Everyone has dust in his or her house; it coats the television, the computer, the wood, the floors - practically every surface of the house. But, in William Faulkner's "A Rose for Emily", dust also coats the surface of a dead body. Faulkner tells the tale of Miss Emily, a decaying Southern woman, whose inability to accept change causes her to fall. This inability causes Miss Emily to stoop below her respected title in order to hold onto the past. A tale of horror unfolds through Faulkner's use of foreshadowing in "A Rose for Emily".
Throughout the story, Faulkner uses the sense of smell to foreshadow a decaying body. At the beginning of the story, a deputation of the Board of Aldermen meets with Miss Emily to discuss her tax situation. Upon their entrance, the narrator describes the house as smelling of "dust and disuse - a close, dank smell" (701). The mention of smell is frequent in the story; the place where its foreshadowing is strongest occurs right after the meeting with the deputation. "So she vanquished them ... about the smell. That was ... a short time after her sweetheart ... had deserted her. ... after her sweetheart went away, people hardly saw her at all" (702). The fact that a dead body is staring the reader in the face cannot be seen; that is why other elements of foreshadowing are scattered throughout the story to help the reader solve the puzzle.
Another one of those foreshadowing elements is decay. Faulkner uses the element of decay to foreshadow the discovery of Homer's body in the wedding chamber. In the same instance of the tax meeting, dust rises around the men when they sit down on the cracked leather couch. The ominous spirit the dust holds as it spins "with slow motes in the single sunray" (701) is chilling. Dust is the prominent companionship of Homer in the wedding chamber, and the dust that coats the house foreshadows that. Upon entering the room, Miss Emily is described as looking bloated and worn from her years of life. She is decaying, and this small snippet of foreshadowing is extremely significant in understanding her part as the only true character in the story. Towards the end of the story, the narrator states that "she died ...with...her grey head propped on a pillow yellow and moldy with age and lack of sunlight" (710). Little does the reader know that this one line foreshadows the essence of decay in the wedding chamber.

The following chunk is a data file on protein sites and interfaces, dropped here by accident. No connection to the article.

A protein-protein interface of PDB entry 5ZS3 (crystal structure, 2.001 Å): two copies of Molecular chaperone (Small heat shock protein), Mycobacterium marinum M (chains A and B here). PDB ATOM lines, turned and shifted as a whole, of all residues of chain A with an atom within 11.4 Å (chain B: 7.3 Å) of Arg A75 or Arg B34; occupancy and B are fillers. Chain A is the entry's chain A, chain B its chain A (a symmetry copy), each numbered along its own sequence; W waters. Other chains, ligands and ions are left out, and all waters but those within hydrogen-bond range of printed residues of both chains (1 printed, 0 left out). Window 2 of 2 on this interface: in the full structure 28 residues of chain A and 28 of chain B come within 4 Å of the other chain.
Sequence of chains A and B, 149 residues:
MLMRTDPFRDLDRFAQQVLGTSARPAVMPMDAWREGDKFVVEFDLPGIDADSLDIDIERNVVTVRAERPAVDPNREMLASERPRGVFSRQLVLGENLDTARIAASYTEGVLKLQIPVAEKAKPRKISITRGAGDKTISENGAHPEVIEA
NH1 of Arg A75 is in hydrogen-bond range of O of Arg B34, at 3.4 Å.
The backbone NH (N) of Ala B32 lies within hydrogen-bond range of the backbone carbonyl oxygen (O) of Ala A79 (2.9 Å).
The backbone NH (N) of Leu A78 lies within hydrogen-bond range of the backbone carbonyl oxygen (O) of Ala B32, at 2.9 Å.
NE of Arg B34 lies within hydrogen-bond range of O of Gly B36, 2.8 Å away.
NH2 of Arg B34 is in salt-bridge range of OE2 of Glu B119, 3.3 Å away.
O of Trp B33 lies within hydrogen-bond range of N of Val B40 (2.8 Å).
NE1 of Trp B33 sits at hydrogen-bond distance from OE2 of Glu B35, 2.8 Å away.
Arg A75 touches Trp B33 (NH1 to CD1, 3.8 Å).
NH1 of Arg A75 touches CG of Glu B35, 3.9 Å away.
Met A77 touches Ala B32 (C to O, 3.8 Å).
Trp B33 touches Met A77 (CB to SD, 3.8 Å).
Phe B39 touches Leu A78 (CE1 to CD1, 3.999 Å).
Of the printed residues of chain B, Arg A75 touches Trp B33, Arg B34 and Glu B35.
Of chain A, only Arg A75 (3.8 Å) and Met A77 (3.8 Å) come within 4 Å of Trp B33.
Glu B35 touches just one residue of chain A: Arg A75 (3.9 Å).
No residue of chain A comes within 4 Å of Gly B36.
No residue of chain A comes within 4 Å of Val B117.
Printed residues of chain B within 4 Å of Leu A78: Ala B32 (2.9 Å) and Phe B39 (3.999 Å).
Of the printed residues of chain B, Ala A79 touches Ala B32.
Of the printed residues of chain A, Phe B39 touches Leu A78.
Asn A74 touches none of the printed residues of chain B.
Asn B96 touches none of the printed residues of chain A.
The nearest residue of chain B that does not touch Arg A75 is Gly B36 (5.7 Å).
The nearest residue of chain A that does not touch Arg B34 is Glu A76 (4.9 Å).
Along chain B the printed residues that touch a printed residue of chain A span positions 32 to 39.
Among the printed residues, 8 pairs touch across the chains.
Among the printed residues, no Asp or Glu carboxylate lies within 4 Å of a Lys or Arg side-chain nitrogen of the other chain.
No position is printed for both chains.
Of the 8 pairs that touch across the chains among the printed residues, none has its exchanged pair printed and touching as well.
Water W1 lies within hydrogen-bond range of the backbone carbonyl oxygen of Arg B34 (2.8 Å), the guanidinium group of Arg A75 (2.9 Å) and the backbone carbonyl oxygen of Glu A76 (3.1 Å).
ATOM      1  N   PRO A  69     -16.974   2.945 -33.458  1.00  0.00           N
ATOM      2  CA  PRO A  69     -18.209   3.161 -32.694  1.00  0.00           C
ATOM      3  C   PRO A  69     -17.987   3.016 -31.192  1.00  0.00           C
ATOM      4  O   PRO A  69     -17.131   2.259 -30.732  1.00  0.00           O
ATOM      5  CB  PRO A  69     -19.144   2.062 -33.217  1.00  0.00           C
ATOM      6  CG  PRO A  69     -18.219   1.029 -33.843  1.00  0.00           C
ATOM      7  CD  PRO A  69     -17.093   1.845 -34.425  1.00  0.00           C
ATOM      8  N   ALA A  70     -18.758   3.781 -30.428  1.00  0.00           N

One of the best ways Faulkner foreshadows the ominous unfolding of events is through the women of the town and their best Southern trait: gossip. He uses their gossip to foreshadow the preparation of Homer's death. It is through gossip that we learn about the rat poison. The story around town is that she told a druggist she wanted some poison, and, when asked what for, she just stared at him. When she opened the package at home, the box said " 'For rats' " (704) where the druggist had written it. This is where the reader learns what she uses to kill Homer; he or she just does not know it yet. Another stream of gossip that swept through the small town foreshadows the design of the wedding chamber. "We learned that Miss Emily had been to the jeweler's and ordered a man's toilet set in silver, with the letters H.B. on each piece. Two days later we learned that she had bought a complete outfit of men's clothing, including a nightshirt, ..." (705). This ominous gossip is especially chilling since, upon seeing the wedding chamber at the end of the story through the narrator's eyes, the items that Miss Emily purchased are the furnishings and adornment in the wedding chamber.
"A Rose for Emily" is a truly riveting tale that is full of foreshadowing that the reader does not catch until the end of the story; the foreshadowing Faulkner uses is genius and chilling to the heart. The wedding chamber's description at the end of the tale is magnificent, and it contains every single element of foreshadowing used throughout the story. The reader sees that Homer is dead and has been for a very long time; he or she can assume that Miss Emily is the one who killed him, but he or she does not know until the very last paragraph. "Then we noticed that in the second pillow was the indentation of a head. One of us lifted something from it, and leaning forward, that faint and invisible dust dry and acrid in the nostrils, we saw a long strand of iron-gray hair" (710). Faulkner left the most ominous piece of foreshadowing, the iron-gray hair, for the last three words of his tale.
- Faulkner, William. "A Rose for Emily." Literature for Composition, 8th ed. Ed. Sylvan Barnet et al. New York: Longman, 2007.